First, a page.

Tired of paying almost $20 per month for your Netflix (NFLX -0.68%) subscription? Clearly, you're not alone. Shares of the world's largest subscriber-only video on demand (SVoD) platform tanked recently after the company reported some unexpected bad news.
During the first three months of 2022, for the first time in over a decade, Netflix reported subscriber numbers that had declined compared to the previous quarter. There are lots of reasons for Netflix's disappointing decline, but the largest one is a plethora of ad-supported video on demand (AVoD) options from giants like Roku (ROKU -2.39%), Disney, Comcast, and Amazon.
For years, Netflix's charismatic co-CEO Reed Hastings told investors that Netflix wouldn't even entertain the idea of showing ads, and his reasoning made sense at the time. Subscriber cash flows are predictable, which is incredibly useful when you're trying to create heaps of content to keep those subscribers from leaving.
Ad-supported streaming platforms are winning
Unfortunately for Netflix, Hastings failed to appreciate just how much demand for AVoD is out there. Now a plethora of ad-supported platforms, led by Roku, keep eating Netflix's lunch.
Total revenue growth at Netflix has been impressive over the past several years. But as you can see, it pales in comparison to Roku's explosive growth over the past several quarters.
With help from Snowflake and its media data cloud technology, Roku recently launched a "clean room" that anonymizes viewer data so advertisers can target their spending with greater accuracy. In 2021, Roku reported average revenue per user that climbed 43% year over year to $41.03, and that was before advertisers had the benefit of the company's new clean room.
I know that $41.03 per user might not seem like a lot when Netflix costs nearly $20 per month. But remember that free accounts with Roku and other AVoD platforms don't get shared nearly as often, which makes those platforms more attractive to advertisers that want to get the most out of their limited advertising budgets.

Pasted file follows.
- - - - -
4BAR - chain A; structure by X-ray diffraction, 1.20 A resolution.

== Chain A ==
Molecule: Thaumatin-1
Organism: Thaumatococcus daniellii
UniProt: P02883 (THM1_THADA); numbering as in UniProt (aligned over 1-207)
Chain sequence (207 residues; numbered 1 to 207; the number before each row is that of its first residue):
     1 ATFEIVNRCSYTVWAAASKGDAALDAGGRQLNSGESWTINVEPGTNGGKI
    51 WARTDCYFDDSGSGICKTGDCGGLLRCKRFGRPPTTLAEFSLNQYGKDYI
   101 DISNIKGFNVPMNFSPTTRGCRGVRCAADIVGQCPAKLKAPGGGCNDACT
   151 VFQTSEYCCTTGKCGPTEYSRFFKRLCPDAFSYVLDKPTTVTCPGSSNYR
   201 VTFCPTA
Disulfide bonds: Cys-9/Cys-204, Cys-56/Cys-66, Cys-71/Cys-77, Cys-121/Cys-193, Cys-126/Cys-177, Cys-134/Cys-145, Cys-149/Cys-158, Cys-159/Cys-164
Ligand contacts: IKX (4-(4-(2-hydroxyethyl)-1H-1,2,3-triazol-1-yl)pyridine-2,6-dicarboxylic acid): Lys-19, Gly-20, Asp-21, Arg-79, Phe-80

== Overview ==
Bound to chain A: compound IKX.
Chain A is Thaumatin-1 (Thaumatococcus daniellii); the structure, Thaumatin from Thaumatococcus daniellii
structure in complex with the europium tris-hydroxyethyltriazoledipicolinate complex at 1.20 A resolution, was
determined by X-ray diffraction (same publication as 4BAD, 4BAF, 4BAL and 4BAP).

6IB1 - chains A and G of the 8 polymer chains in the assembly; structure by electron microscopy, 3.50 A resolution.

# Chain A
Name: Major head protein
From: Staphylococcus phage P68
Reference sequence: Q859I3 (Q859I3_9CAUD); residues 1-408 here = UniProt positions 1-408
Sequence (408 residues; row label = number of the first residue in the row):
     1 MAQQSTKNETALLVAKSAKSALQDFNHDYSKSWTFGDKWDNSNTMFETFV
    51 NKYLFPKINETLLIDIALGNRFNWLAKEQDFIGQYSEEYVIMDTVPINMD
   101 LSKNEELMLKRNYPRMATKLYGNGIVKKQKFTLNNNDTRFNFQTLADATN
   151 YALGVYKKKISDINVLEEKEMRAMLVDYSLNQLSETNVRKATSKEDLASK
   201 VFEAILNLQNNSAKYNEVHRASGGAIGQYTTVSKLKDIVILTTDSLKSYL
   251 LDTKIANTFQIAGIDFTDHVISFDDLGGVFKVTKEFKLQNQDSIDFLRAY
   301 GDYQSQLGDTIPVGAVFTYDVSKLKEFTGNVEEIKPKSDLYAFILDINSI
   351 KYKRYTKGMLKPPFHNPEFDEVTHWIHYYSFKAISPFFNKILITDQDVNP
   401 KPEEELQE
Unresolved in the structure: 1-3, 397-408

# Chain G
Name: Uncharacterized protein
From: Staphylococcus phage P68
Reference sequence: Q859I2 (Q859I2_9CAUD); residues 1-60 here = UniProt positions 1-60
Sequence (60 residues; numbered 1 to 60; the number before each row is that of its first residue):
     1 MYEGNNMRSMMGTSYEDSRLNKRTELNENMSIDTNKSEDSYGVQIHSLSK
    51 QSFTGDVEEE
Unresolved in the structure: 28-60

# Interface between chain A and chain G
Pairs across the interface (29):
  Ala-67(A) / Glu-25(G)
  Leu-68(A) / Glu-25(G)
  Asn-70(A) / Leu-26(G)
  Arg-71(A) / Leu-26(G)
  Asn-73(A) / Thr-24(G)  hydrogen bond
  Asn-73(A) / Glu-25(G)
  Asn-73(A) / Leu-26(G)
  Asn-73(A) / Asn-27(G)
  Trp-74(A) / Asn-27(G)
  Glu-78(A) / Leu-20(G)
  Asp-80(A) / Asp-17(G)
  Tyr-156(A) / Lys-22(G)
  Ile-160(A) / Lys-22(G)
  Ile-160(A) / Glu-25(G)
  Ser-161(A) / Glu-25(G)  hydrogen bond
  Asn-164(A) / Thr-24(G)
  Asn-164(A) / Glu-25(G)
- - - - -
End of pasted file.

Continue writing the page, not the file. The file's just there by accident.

Netflix thinks over 100 million households are currently watching Netflix with another household's account. A low-cost ad-supported plan could turn all those freeloaders into a giant source of ad revenue.
When will ads come to Netflix?
During Netflix's first-quarter earnings presentation, Hastings switched his position and told investors that the company was looking at AVoD now and could have something figured out in another year or two.
For Netflix shareholders, another year or two could seem like a lifetime. Netflix lost 0.2 million subscribers in the first quarter and expects to lose another 2 million in the second quarter.
Time to sell?
While this isn't a great time to start a new Netflix position, letting go at its recently depressed price isn't the right move, either. If you've been holding this streaming stock for a while, you've seen it lose around half its value since peaking last November. Letting it go now would only lock in those losses.
The projected subscriber loss management forecast is extremely troubling, but it isn't a good enough reason to cut and run. Netflix didn't adopt an ad-supported business model as early as it probably should have, but I wouldn't worry too much about this company's ability to adapt. Remember, this is the innovative company that ended Blockbuster's dominance of the video rental industry with DVDs by mail before switching gears to build out the world's most popular subscriber-based streaming service.